Find Out Fridays

Find Out Fridays: The Art of Decoupage


Today’s Find Out Friday is for a product that I use regularly for my shop: decoupage.

Decoupage (trademarked name Mod Podge) is a shifty character. Don’t get me wrong – I use it so regularly I should buy stock – but it can be a a straight-up jerk sometimes. Today I’m going to share my top five tips for using it, in hopes of optimizing your decoupage experience.

1.) Different formulas are made for a reason. There are a plethora of different formulations and sheens of decoupage. Paper is a slightly different formula than Hard Coat and doesn’t make your paper as damp and heavy. Outdoor is waterproof. Make sure you match the Mod Podge to your project.

2.) Sponge Brushes are best. I learned this lesson the hard way. I bought a pack of bristled brushes (say that ten times fast!)  thinking I was being frugal, and then the bristles would just come loose in my beautifully decoupaged item. Needless to say, it’s infuriating, and your fingers just end up sticky. Save yourself some heartache, and splurge for sponge brushes.

3.) Bubbles don’t have to happen. Don’t you hate it when you’re putting on the final layer of decoupage and then you notice your paper is bubbling? Nothing is quite as good for inducing screams as that. But never fear, I have a sure fire technique to prevent bubbles (with pictures…shout out to my visual learners).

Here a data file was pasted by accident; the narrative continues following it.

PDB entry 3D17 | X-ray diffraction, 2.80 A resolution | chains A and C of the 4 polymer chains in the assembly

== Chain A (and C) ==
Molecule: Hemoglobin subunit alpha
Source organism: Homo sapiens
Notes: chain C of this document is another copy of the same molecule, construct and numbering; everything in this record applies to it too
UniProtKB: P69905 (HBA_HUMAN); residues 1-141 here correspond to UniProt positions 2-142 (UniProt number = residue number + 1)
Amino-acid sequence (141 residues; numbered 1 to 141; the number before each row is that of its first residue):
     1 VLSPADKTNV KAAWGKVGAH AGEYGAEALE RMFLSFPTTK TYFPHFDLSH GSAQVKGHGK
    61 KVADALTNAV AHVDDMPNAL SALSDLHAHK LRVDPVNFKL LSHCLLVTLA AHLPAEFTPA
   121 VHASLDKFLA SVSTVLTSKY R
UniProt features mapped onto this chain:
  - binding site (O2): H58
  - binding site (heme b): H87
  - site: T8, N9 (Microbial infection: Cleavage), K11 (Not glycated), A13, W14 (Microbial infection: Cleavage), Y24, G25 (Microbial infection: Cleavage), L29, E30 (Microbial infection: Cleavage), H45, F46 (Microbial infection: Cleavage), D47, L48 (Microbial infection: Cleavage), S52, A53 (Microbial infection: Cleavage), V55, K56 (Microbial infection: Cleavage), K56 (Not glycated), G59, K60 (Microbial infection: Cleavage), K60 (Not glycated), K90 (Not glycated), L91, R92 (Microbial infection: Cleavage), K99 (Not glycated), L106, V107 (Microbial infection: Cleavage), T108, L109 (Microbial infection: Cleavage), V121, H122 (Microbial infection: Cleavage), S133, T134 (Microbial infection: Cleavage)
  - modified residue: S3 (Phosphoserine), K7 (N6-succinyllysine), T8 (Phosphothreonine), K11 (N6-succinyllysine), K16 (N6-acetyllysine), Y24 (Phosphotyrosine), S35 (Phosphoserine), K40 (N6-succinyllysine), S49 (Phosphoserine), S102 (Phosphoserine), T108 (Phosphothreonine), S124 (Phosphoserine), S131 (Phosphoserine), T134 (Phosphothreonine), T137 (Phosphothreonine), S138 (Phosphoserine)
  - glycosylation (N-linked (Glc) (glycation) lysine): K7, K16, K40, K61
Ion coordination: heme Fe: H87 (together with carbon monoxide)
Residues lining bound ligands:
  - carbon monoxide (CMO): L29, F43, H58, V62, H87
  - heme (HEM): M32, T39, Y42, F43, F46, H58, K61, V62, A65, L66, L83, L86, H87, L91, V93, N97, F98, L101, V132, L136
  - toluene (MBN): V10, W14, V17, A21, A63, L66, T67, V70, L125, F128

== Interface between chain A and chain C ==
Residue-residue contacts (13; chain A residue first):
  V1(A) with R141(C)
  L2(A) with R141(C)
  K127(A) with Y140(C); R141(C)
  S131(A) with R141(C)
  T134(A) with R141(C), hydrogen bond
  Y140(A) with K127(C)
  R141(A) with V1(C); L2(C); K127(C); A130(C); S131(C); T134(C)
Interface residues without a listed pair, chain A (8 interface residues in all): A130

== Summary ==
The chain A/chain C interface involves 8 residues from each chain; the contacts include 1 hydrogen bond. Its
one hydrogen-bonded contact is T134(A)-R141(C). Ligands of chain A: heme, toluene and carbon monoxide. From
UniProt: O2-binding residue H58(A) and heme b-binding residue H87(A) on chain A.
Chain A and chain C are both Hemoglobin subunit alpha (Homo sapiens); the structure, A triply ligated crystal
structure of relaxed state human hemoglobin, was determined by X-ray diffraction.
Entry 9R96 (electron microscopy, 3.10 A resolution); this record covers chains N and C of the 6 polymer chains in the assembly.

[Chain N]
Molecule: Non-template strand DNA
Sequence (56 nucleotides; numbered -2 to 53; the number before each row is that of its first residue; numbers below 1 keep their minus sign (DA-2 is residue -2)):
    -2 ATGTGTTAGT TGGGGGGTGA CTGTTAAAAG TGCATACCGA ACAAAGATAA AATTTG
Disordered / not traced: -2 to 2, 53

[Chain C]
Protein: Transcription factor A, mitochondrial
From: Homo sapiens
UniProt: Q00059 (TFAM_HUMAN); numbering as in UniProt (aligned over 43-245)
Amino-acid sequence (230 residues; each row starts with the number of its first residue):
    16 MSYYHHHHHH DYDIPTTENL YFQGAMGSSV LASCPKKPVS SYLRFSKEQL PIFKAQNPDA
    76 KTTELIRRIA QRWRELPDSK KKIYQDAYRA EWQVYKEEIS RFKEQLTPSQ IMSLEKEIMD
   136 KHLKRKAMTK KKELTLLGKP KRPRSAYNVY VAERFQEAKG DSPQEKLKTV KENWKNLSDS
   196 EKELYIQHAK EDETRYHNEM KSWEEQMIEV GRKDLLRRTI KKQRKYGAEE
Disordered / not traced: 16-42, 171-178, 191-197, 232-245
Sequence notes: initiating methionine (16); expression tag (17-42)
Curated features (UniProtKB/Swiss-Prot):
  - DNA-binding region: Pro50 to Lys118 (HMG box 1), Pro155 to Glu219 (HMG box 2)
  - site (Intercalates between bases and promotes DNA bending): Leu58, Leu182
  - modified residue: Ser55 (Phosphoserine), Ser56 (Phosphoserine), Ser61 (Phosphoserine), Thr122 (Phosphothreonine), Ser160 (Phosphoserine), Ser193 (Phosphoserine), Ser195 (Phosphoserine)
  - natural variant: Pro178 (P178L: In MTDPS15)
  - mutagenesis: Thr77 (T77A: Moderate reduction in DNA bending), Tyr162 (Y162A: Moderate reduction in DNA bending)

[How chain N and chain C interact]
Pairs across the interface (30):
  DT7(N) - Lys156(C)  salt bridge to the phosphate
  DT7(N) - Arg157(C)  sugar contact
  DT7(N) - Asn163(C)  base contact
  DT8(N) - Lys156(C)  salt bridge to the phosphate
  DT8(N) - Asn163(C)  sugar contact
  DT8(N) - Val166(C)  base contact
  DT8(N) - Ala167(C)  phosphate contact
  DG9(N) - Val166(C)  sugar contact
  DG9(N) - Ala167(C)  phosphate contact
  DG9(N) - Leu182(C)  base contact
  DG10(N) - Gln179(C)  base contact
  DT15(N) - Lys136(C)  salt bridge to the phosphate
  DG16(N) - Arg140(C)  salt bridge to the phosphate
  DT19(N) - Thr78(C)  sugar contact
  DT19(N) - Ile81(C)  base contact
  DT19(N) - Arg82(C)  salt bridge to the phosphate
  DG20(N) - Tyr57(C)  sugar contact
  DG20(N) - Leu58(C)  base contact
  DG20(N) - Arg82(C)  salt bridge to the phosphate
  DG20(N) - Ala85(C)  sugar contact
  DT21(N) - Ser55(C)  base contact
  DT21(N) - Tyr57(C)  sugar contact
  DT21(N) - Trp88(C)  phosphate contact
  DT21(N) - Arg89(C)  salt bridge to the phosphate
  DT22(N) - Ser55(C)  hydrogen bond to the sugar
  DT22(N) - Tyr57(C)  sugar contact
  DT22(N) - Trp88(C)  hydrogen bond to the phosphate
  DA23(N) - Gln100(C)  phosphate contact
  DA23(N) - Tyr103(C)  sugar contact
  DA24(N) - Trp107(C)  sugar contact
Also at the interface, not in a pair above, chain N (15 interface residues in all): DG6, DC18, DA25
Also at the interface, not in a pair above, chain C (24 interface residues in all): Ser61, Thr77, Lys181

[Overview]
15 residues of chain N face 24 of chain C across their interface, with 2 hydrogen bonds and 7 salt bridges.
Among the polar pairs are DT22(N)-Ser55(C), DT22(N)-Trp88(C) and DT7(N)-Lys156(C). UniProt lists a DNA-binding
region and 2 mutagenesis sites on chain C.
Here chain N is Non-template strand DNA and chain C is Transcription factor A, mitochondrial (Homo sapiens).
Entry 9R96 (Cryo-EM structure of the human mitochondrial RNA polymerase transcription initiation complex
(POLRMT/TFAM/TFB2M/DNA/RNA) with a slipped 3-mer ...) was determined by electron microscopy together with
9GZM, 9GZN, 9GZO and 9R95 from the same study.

Apply a thin, even coat for your first bottom layer to the object you’re decoupaging with a sponge brush (no bristles allowed here!)Processed with VSCO with c1 preset.

Place your paper/material on top, and then smooth out with even pressure using an old store loyalty card. This is hands down one of the best and cheapest tools in your crafting toolbox.

Processed with VSCO with c1 preset

This will help it adhere that much better. Then, I push each side down to ensure the edges adhere.

Processed with VSCO with g3 preset

Flip the object over, so the face of the item/paper material side is now on the bottom and the back of your object is on the top. Place something heavy on top. A stack of books, a large jar of rocks, a big bottle of mod podge, student loan debt (haha, just kidding), whatever is heavy and will apply even pressure throughout the surface area of your object. Or, even better, if you have a space bag/vacuum sealing bag, place your drying item in there, and seal it. If you haven’t guessed it, even pressure and consistency is key through this whole process.

Processed with VSCO with c1 preset

…And then walk away. Yep, walk away. Give that puppy some time to dry. The Plaid site suggests 5 minutes, but I say no; give it half an hour.

After that, it’s safe to take the heavy item off, and apply your final coat(s) this time not with a liquid and brush, but a SPRAY. I find that any clear satin coat decoupage or spray paint does the trick. Keeps it durable, and no bubbles! Then I touch up any edges with mod podge and let dry. See, no bubbles!


4.) If Bubbles Happen, You Can Fix Them. If you get an unruly bubble, take a small pin and gently pop it from a side that is least noticeable. Then gently smooth it, and apply a little more decoupage with a small brush to the pinhole area.

5.) In a Pinch? Make Your Own Decoupage. I honestly prefer the brand name stuff for items I sell and for durability’s sake. However, when I’ve run out before, you can make some homemade with this recipe:

  • In a glass jar, pour out an entire bottle of plain white glue, such as Elmer’s Glue All. School Glue is ok too, but I find non-washable formula is most durable and gives you the best coat.
  • Add 1/3-1/2 cup of water and mix, mix, mix. All done!

So there you have it, my best tips for decoupage. What do you think? Will you be using it on a project in the near future? I’d love to hear about it!

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